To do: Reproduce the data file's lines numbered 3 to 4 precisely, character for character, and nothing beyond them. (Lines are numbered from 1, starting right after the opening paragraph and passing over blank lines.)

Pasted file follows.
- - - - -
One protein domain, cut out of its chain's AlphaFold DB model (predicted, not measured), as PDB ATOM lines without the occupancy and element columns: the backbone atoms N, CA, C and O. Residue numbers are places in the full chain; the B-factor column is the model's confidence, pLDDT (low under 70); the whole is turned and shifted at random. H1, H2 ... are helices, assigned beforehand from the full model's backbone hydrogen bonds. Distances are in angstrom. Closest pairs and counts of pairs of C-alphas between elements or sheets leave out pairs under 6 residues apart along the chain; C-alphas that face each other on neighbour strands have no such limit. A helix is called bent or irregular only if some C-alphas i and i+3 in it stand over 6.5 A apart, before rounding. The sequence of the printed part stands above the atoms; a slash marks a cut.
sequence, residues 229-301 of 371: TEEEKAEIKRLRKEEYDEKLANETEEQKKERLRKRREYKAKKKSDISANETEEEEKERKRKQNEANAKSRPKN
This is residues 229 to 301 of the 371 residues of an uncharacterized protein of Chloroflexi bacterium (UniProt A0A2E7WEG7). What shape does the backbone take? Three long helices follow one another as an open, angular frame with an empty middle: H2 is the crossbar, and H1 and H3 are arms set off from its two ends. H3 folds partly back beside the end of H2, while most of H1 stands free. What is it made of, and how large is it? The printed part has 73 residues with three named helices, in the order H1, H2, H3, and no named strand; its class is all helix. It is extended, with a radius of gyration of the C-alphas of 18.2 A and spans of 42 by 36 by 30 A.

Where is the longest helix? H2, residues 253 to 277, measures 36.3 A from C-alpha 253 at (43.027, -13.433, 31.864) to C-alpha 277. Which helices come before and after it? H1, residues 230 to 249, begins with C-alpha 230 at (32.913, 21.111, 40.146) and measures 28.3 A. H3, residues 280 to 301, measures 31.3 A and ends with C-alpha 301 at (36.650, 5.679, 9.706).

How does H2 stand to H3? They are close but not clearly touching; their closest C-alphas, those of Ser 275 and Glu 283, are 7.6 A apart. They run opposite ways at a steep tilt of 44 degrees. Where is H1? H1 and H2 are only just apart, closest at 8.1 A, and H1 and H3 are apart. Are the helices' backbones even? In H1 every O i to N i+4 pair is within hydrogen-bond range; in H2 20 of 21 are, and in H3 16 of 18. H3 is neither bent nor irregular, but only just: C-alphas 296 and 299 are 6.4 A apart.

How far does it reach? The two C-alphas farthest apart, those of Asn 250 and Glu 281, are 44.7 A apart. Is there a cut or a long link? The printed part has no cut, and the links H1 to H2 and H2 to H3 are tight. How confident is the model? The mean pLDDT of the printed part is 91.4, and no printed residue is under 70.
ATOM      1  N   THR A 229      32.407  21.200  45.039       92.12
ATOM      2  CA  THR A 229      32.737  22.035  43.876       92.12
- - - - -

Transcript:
Where is the longest helix? H2, residues 253 to 277, measures 36.3 A from C-alpha 253 at (43.027, -13.433, 31.864) to C-alpha 277. Which helices come before and after it? H1, residues 230 to 249, begins with C-alpha 230 at (32.913, 21.111, 40.146) and measures 28.3 A. H3, residues 280 to 301, measures 31.3 A and ends with C-alpha 301 at (36.650, 5.679, 9.706).

How does H2 stand to H3? They are close but not clearly touching; their closest C-alphas, those of Ser 275 and Glu 283, are 7.6 A apart. They run opposite ways at a steep tilt of 44 degrees. Where is H1? H1 and H2 are only just apart, closest at 8.1 A, and H1 and H3 are apart. Are the helices' backbones even? In H1 every O i to N i+4 pair is within hydrogen-bond range; in H2 20 of 21 are, and in H3 16 of 18. H3 is neither bent nor irregular, but only just: C-alphas 296 and 299 are 6.4 A apart.